My former residential property was inPA. The bank in Second position was actually the primary lenderFlagstar. The bank in first was the Heloc lender PNC. Flagstar foreclosed and took property, refusing Shortsale. I had a buyer for 80k. Owed 115k on primary and 71k on Heloc. House has not been sold. Now PNC is demanding payment. When we lost the house it was a primary residence. We now live in NY. Flagstar did not coordinate with PNC, the first position lender. I have no assets but do not want personal bankruptcy.
Answered on: 7/15/13, 9:44 pm by Rachel Hunter
What is your question? The foreclosure by Flagstar would have wiped out the second heloc. However, nothing stops PNC from suing on the note, not the loan. If PNC sued, they would probably sue you in NY. I am not licensed in NY but if PNC gets a judgment against you then they will be able to garnish your wages, seize your bank account or any other assets.
Why do you think Flagstar was obligated to coordinate with PNC? It wasn't. There are rules governing mortgage foreclosure and as long as PNC was properly notified that is the extent of the coordination needed. i don't quite understand how your primary mortgage lender Flagstar managed to be in second place. That makes NO sense. Foreclosure by a junior lienholder does not wipe out a first mortgage.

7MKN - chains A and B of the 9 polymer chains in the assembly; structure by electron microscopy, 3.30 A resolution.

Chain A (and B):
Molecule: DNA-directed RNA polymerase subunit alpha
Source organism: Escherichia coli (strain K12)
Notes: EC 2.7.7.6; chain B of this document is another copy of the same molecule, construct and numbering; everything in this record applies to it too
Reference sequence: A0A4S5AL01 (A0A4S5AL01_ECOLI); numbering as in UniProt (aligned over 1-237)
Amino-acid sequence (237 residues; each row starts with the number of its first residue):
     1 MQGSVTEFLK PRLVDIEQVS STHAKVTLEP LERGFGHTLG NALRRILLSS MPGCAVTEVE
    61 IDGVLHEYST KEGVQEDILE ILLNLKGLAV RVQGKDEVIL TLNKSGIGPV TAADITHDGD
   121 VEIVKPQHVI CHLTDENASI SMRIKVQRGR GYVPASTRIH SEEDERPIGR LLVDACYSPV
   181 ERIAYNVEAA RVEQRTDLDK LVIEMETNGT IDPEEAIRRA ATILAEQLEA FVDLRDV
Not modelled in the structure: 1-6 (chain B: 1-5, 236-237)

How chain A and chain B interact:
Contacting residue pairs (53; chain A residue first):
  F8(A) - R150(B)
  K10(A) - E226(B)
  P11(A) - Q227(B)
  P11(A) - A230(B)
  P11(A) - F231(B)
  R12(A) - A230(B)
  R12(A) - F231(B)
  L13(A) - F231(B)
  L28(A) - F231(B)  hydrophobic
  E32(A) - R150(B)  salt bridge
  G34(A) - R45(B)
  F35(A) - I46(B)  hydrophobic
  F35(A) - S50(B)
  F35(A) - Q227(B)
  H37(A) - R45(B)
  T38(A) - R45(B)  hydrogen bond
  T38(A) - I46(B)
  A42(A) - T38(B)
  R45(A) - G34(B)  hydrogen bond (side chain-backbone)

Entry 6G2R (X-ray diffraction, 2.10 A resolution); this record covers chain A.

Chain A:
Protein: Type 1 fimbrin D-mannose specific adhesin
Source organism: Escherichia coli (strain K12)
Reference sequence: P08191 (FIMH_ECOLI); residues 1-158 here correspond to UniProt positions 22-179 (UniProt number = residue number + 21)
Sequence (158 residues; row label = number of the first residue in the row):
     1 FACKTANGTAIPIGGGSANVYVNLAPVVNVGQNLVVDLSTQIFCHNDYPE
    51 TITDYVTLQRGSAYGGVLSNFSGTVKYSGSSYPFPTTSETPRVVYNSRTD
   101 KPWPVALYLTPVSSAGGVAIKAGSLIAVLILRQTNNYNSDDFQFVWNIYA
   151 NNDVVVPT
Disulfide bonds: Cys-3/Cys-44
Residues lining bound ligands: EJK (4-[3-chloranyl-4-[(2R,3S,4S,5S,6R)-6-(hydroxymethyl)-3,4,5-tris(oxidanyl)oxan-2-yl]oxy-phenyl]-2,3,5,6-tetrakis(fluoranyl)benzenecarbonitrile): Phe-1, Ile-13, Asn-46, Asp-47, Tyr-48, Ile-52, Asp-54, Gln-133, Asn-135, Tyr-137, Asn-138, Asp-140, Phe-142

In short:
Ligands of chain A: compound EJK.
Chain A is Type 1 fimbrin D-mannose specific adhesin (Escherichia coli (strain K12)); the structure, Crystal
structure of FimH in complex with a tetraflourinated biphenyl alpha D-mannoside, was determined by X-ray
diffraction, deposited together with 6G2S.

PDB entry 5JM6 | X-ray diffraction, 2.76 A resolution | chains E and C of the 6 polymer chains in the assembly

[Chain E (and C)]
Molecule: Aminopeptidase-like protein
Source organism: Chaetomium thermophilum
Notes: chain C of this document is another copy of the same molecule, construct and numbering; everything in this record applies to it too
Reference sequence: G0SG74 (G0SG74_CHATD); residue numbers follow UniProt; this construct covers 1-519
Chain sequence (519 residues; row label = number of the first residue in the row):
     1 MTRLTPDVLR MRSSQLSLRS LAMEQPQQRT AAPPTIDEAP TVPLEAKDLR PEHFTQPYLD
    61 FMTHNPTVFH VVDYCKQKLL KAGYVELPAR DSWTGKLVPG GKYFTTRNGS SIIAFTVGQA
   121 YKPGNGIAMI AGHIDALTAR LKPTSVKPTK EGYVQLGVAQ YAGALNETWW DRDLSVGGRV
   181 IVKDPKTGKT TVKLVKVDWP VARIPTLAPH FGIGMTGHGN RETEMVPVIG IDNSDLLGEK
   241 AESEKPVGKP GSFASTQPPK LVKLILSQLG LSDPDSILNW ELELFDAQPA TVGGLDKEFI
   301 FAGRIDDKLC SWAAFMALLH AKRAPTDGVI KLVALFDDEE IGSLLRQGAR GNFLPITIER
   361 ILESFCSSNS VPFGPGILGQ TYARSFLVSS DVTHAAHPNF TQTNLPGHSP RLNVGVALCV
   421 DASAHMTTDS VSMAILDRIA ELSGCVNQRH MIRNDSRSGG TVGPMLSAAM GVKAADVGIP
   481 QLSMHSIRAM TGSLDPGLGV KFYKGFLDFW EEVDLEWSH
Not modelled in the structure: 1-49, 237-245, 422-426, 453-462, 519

I would take a wait and see approach to see if PNC really sues you. If and when they do, that is the time to file bankruptcy, depending on what they want. While you say you have no assets, a judgment would allow PNC to garnish wages or seize bank accounts. And judgments last a long time - 20 years for personal property. You owe a big chunk of money and bankruptcy will be the most viable option. However, if you have the funds, the HELOC can be settled for something less than what is owed, maybe 25% - 30%.
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